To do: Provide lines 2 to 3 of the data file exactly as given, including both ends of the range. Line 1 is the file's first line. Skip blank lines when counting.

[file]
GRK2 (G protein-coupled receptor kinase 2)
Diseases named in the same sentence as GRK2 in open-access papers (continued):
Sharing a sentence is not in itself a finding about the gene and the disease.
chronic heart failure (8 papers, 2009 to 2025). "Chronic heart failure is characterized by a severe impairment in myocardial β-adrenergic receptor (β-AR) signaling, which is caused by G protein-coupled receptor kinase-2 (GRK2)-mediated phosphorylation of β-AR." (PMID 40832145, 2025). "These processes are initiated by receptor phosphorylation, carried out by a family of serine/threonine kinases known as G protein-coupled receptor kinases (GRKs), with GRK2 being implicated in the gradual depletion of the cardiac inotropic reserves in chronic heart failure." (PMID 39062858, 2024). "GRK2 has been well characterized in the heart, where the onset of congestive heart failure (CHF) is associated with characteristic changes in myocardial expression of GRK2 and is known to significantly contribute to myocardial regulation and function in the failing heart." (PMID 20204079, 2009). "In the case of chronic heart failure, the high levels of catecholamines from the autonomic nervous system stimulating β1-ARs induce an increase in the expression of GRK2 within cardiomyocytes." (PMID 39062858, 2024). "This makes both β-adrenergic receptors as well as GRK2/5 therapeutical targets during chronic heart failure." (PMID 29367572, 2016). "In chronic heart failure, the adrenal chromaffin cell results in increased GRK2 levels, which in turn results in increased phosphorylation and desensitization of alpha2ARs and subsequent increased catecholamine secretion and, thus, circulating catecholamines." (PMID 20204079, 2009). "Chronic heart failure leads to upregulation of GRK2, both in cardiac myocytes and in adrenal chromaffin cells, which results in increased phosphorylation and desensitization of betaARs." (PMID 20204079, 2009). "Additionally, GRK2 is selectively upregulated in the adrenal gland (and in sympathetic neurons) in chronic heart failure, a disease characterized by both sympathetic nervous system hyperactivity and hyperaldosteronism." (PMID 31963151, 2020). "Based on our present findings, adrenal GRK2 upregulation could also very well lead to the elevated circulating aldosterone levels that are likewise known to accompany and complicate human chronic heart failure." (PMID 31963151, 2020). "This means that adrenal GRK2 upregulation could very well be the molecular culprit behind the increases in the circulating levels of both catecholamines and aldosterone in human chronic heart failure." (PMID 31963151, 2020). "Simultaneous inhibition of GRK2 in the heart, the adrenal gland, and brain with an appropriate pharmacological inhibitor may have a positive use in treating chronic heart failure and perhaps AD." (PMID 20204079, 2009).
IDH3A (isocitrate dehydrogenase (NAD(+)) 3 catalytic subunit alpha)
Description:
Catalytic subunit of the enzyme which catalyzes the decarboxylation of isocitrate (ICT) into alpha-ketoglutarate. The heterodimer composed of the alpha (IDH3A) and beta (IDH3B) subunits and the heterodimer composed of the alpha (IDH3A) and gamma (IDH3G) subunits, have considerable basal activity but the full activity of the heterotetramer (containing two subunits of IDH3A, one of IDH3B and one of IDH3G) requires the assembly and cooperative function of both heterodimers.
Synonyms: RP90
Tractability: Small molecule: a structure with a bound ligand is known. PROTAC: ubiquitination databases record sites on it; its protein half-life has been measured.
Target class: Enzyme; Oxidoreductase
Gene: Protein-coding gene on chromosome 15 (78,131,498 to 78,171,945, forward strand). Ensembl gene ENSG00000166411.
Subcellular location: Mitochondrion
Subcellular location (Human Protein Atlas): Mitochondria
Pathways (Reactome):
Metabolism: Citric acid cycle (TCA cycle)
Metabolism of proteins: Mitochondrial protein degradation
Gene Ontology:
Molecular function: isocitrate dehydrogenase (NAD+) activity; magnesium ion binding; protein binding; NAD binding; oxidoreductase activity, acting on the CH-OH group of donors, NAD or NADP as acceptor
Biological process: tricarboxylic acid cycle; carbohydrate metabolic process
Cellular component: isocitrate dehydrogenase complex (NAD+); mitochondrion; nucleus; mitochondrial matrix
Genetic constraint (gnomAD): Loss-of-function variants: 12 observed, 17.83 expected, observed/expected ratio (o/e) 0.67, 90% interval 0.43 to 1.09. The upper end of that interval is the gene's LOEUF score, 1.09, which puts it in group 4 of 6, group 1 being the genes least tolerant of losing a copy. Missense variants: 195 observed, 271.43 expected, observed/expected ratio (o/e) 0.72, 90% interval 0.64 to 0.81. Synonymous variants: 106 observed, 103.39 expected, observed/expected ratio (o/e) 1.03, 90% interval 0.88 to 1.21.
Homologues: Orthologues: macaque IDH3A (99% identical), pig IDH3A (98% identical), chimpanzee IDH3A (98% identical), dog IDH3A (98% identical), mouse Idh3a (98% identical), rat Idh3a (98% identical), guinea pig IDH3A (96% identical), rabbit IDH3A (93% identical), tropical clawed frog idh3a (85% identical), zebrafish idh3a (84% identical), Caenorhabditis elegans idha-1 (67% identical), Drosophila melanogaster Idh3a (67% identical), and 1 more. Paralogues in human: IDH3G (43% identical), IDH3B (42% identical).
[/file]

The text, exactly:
Diseases named in the same sentence as GRK2 in open-access papers (continued):
Sharing a sentence is not in itself a finding about the gene and the disease.